After thoroughly enjoying my first venture into the world of Brad Parks—a prequel short story—I thought I would take a dive into the complementing full-length novel. For fans who remember how The Whistleblower ended, this is a wonderful means of continuing to discover more about the life and choices of Mitch Dupree. With Dupree locked away, the Mexican cartel he sought to uncover wants his head, but he was smart enough to hide away some key documents in an undisclosed location. The Feds want access and will use this to bring down the largest distributor of crystal meth in the United States. To do so, they turn to Tommy Jump, a musical theatre actor who has been down on his luck. Asking him to perform in his most daring role yet, Jump will have to go undercover and befriend Mitch Dupree, learning where the documents are being stored. However, this is easier said than done, even for a man who prides himself on being able to handle any role. Life in prison, even minimum security, is nothing like he expected. The large payout will help his pregnant fiancée, but will it be enough. Using a pseudonym, Jump enters the prison system and tries to nonchalantly get closer to Dupree. The Feds are on the outside, willing to help, but so is the cartel. They have approached Dupree’s wife and made their own threats, making the cache of documents all the more important. With Jump wanting to get this acting job complete, he will do most anything to learn Dupree’s secret, but will it come at a price that costs him a curtain call? Parks does a masterful job of taking the reader inside the world of prisons, cartels, and continues the action surrounding a massive money laundering scheme. Recommended to those who love thrillers with a twist and the reader who may enjoy prison-based novels. While not essential, it helps to have read the prequel short story for the nuanced details.

I always enjoy finding new authors and Brad Parks is one that will remain on my radar. Both the short story and this novel are full of great detail and intriguing storytelling, keeping me hooked from the opening pages through to the impactful ending of this piece. Parks uses another soft-hearted character as a protagonist, this time with Tommy Jump. A struggling actor who is trying to make it in the cutthroat world, his fiancée pregnant with their first child, Jump will do most anything to advance himself. With a massive payout and the chance to help the Feds, Jump leaps at the chance to help. He must know his target, Mitch Dupree, but also pretend not to know anything about him. As the novel progresses, Jump learns the ins and outs of prison life, as well as the place Mitch Dupree has made for himself in short order. The reader is also able to learn a little more about Dupree, who is trying to get through this sentence for a crime he did not commit. He knows the truth and yet cannot prove anything. Wanting to blow the whistle, he does not yet have enough to ensure his family’s safety once and for all. This novel gives the reader more time to connect with him, even while he is not the main focus. The secondary characters do serve a great purpose and entertain as well as educate. Working the angles of prison life, the looming cartel, and trying to decipher the details of the financial crimes, the reader can use the strong collection of characters to weave their way through the story. The story was strong and left me feeling fully invested in the piece. I can only hope that there is more to come, both in this story, and with more Parks that I can enjoy. I see major awards and at least one full series into which I can sink my teeth. I hope others will follow my lead or fans of the author will look into this series.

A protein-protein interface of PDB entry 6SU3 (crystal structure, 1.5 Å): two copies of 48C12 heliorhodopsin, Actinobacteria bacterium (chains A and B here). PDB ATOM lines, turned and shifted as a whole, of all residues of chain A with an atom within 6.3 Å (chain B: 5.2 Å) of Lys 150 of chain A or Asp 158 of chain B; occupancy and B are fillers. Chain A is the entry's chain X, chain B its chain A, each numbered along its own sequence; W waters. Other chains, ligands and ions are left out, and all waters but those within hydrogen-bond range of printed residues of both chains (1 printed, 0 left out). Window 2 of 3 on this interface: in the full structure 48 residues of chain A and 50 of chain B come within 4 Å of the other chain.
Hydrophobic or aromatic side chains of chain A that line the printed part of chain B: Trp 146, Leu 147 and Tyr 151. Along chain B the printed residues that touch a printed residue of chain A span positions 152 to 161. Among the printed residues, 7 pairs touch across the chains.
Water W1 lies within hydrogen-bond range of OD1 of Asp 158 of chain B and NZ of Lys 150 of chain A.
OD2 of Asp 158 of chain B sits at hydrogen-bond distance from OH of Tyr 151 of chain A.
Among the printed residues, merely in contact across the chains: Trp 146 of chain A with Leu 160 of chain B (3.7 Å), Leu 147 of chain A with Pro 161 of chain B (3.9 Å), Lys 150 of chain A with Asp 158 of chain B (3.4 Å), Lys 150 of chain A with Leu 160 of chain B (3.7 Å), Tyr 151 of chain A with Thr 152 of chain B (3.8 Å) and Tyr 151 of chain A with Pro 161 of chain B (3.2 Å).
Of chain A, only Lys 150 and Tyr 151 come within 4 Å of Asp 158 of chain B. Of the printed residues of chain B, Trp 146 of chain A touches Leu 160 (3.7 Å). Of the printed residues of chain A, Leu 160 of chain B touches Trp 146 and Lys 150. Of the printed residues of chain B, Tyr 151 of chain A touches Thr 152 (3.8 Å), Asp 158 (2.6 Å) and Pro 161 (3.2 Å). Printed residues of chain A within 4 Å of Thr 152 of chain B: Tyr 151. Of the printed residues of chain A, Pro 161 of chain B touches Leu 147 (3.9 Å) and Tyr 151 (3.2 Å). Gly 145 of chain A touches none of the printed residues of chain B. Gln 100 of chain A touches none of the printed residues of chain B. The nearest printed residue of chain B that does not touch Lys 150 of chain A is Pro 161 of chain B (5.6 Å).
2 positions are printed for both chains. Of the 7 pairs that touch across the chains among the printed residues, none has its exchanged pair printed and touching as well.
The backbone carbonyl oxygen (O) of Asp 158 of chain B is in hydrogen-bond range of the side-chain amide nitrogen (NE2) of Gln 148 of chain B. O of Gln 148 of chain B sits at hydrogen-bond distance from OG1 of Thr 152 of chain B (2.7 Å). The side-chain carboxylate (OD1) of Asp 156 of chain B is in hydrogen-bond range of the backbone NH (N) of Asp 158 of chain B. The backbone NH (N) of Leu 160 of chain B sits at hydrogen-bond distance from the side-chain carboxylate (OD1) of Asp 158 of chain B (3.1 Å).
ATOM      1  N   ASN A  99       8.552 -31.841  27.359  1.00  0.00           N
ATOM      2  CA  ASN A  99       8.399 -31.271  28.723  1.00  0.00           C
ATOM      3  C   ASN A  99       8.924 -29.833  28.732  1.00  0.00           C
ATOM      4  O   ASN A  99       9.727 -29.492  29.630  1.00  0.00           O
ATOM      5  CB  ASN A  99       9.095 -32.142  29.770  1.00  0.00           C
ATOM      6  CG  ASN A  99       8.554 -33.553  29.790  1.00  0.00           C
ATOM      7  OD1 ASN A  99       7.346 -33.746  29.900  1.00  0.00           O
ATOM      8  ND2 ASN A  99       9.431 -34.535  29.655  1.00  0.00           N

Kudos, Mr. Parks, for a great continuation of this series. I am eager to get my hands on more of your writing!

A Book for All Seasons, a different sort of Book Challenge:

The Whistleblower: A Short Story (Last Act #0.5), by Brad Parks

Eight stars

Trying a new author, I thought I would venture in slowly with a short story. Brad Parks seems to have quite the accolades attached to his writing and so launching into a new series seems to be the way to go. Mitch Dupree is a happy-go-lucky kind of guy, with a nice family and a fairly straightforward way of living. Hired to work in the Latin Division of the Union South Bank, he oversees many transactions every year. When a collection of Mexican transfers appear somewhat sketchy, he tries to alert his superior, but is only rebuffed. Further investigation makes it appear there could be cartel involvement and some money laundering, though no one else seems to notice or care. After doing his research, Dupree is prepared to blow the whistle on all of this, but begins to notice odd things happening around him. He prepares to go to the authorities as things heat up, though there is something he could not have expected waiting for him around the bend. An intriguing introduction to Parks and his writing, with this short story serving as a series prequel. Recommended to those who like a quick bang for their buck (no pun intended) and the reader who can handle a little financial thriller.

I enjoy finding new authors, especially when they have a collection of work from which to choose. Brad Parks is one such author, having won many awards for his writing. This new series looks to have a legal and financial angle to it, something that I know well and another area that remains foreign to me. Mitch Dupree is an interesting character and seems to want to do the right thing. In the world of banking, it is profit that drives the overall direction. But, must there not also be a degree of ethics? Here is where Dupree finds himself straddling two worlds. His determination to do the right thing can get him into more hot water than simply looking away. Dupree is sure to have some interesting follow-up in the first novel of the series and I am eager to see more of his character development. In a short story, it is more difficult to connect to non-protagonists, as was the case here. However, these secondary characters do serve a great purpose, fuelling an interesting story of financial intrigue and dubious laundering. Dupree’s character is complemented by these others and there are surely some great threads left untied, allowing storylines to continue into the novel. The story was strong, even with it being short, and left me wanting more. What will happen to Mitch Dupree and will the fallout from the end of the short story develop into a chance for vendetta and retribution?

Kudos, Mr. Parks, for a great start to a series. My initial introduction to your writing is surely positive and I cannot wait to continue.

This book fulfils Topic #5: Short is Not Bad of the Equinox #8 Book Challenge.

A Book for All Seasons, a different sort of Book Challenge: